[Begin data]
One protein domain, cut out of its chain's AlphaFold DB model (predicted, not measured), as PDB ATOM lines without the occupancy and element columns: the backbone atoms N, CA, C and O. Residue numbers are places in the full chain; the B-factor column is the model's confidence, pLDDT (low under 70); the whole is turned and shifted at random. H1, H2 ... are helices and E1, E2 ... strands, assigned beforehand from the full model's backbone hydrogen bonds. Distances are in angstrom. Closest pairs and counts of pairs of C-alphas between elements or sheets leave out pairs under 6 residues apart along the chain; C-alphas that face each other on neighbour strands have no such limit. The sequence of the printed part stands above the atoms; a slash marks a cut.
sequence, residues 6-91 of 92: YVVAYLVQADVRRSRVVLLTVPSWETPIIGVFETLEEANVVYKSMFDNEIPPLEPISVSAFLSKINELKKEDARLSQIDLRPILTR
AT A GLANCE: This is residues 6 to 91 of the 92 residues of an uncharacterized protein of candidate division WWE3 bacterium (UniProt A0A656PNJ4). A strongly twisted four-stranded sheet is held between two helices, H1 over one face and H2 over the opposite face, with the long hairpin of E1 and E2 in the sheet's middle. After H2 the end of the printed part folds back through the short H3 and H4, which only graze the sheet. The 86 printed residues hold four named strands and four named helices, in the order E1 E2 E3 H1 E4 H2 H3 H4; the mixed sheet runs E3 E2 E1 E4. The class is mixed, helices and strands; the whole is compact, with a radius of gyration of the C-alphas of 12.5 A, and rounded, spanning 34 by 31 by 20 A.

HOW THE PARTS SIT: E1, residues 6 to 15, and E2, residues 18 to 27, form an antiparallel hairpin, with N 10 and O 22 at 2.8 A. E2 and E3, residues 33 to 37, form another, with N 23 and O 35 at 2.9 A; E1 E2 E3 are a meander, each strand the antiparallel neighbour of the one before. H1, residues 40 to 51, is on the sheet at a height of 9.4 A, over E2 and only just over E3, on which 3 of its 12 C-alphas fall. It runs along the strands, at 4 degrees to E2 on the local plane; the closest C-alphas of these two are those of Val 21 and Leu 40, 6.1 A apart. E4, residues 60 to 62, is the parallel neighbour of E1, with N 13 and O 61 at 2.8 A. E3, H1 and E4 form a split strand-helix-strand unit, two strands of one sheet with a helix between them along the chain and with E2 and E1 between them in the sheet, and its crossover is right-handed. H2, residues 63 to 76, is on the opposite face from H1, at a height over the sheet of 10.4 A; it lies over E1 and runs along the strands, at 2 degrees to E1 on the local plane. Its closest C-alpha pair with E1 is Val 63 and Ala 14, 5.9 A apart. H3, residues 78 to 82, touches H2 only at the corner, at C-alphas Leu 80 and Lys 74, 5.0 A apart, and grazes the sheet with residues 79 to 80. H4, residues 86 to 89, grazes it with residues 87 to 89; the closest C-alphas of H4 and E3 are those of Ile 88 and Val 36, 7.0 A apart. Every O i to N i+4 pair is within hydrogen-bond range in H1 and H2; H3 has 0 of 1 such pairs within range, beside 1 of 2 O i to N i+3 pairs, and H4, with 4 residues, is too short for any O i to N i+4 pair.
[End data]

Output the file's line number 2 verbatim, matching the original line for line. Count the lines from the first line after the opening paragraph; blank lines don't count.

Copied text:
AT A GLANCE: This is residues 6 to 91 of the 92 residues of an uncharacterized protein of candidate division WWE3 bacterium (UniProt A0A656PNJ4). A strongly twisted four-stranded sheet is held between two helices, H1 over one face and H2 over the opposite face, with the long hairpin of E1 and E2 in the sheet's middle. After H2 the end of the printed part folds back through the short H3 and H4, which only graze the sheet. The 86 printed residues hold four named strands and four named helices, in the order E1 E2 E3 H1 E4 H2 H3 H4; the mixed sheet runs E3 E2 E1 E4. The class is mixed, helices and strands; the whole is compact, with a radius of gyration of the C-alphas of 12.5 A, and rounded, spanning 34 by 31 by 20 A.